|Topic Review (Newest First)|
|11-01-2010 07:35 PM|
|ambianceack||I am not sure what kind of boat you have but I'll bet on the other end of that machine screw is a nut and washer. Was the toe rail raised up during the hit? If so, it might be possible the nuts and washers are up inside the space between the deck and underside. Consider looking at the underside of a section of toe rail that was not damaged.|
|11-01-2010 05:25 PM|
|saladpe||Thanks, yes, I have an estimate from a good yard. However, they want to replace the toe rail and I think it can be saved. I would like to repair the original.|
|11-01-2010 05:20 PM|
Originally Posted by sailingdog View Post
|11-01-2010 05:20 PM|
An electric impact wrench can be used with screwdriver bits as well as sockets, and will work just fine on slotted head screws.
BTW, PorFin's advice is sound... make sure that you can re-assemble the teak toe rail.
BTW, are you filing an insurance claim against the other boat owner for the damage? If so, you should get an estimate of the repair before doing any work.
Originally Posted by saladpe View Post
|11-01-2010 05:16 PM|
|saladpe||After a quick google search, it looks like the proper term for what I am seeing is binding head slotted machine screws. I don't see nuts and washers on the underside but I only have one exposed right now and need to remove some interior woodwork paneling to see the remainder (not super difficult). Regardless, I can access the underside so I should not have a problem re-assembling.|
|11-01-2010 05:05 PM|
Something comes to mind -- don't inadvertantly make this more difficult than it already is.
Have you confirmed that the fasteners holding your toe rail down are actually wood screws? It might be worth the time to make sure that they are not machine screws, complete with nuts/washers on the back side. If they are machine screws, consider before disassembly how you're gonna get them back together once you're done with your wood repair.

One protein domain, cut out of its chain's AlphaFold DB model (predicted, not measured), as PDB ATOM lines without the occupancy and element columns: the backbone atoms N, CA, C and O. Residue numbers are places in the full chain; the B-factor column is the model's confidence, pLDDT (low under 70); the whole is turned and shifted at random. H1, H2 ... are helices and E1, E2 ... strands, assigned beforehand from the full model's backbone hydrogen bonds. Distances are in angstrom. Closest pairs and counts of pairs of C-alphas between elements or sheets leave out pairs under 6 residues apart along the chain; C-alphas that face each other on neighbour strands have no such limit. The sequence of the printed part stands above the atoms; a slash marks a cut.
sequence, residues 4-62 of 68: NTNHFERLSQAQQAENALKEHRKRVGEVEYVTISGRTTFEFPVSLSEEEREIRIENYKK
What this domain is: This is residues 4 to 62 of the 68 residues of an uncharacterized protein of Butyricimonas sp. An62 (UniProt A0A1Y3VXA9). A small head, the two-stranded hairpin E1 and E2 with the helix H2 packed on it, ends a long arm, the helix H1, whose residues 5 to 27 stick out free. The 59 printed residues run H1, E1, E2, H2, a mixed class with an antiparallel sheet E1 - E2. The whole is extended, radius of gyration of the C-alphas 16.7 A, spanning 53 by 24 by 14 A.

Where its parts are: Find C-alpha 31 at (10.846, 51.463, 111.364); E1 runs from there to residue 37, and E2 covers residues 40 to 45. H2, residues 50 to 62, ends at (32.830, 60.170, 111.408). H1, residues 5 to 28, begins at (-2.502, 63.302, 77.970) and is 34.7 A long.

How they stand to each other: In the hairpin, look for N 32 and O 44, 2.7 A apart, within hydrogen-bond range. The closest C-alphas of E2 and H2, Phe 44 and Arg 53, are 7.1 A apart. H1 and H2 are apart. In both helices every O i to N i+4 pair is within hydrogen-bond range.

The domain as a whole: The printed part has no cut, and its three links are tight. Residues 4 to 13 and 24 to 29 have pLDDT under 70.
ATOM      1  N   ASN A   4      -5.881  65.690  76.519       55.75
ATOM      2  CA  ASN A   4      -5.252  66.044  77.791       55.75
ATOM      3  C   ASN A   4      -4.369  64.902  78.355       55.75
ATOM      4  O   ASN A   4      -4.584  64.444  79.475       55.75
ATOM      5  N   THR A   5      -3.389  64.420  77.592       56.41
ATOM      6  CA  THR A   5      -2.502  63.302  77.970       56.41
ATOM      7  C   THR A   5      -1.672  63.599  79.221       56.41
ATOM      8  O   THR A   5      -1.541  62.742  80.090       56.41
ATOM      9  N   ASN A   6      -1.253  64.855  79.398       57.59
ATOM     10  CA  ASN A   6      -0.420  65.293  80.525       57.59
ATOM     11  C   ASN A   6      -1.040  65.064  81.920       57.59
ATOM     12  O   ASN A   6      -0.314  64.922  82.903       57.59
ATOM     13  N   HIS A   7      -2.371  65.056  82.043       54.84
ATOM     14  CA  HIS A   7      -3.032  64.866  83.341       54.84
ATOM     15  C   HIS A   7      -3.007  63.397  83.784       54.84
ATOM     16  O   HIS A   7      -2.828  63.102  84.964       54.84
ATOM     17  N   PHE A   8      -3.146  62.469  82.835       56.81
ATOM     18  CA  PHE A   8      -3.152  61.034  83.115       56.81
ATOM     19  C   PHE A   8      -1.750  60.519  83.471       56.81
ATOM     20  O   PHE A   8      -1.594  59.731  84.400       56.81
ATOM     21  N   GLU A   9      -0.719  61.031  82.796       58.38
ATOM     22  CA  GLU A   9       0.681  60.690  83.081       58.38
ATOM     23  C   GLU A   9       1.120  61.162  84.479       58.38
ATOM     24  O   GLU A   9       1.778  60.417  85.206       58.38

|11-01-2010 04:58 PM|
|saladpe||They are flat head screws with about 1/2" head. There is no hex shape outer edge to grip a wrench on. From what I can tell, there may not even be a nut on the underside of the deck (which was a little surprising) though it could have supported one. I will see what Home Depot has on electric impact wrenches this evening. So the higher torque will in theory allow the flat head screw bit to turn the screw without stripping? I won't have pictures until I can get to the yard this coming weekend. Its a really nice piece of teak and I have the skills to fix if I can get the thing off the boat. Thank you for the feedback.|
|11-01-2010 04:06 PM|
|sailingdog||I find that impact drivers are far less useful than an electric impact wrench. They're far more likely to cause damage than an electric impact wrench.|
|11-01-2010 01:20 PM|
I would use a impact screwdriver, check auto parts stores. I use them often for stubborn screws. They crack the screw loose. Pretty much assume they are screws and not bolts? I would guess screws.
|11-01-2010 01:16 PM|
|sailingdog||Use an electric impact wrench to remove them. It will likely be far easier, faster and more successful than using a powered screw gun, which will likely just strip the screws.|
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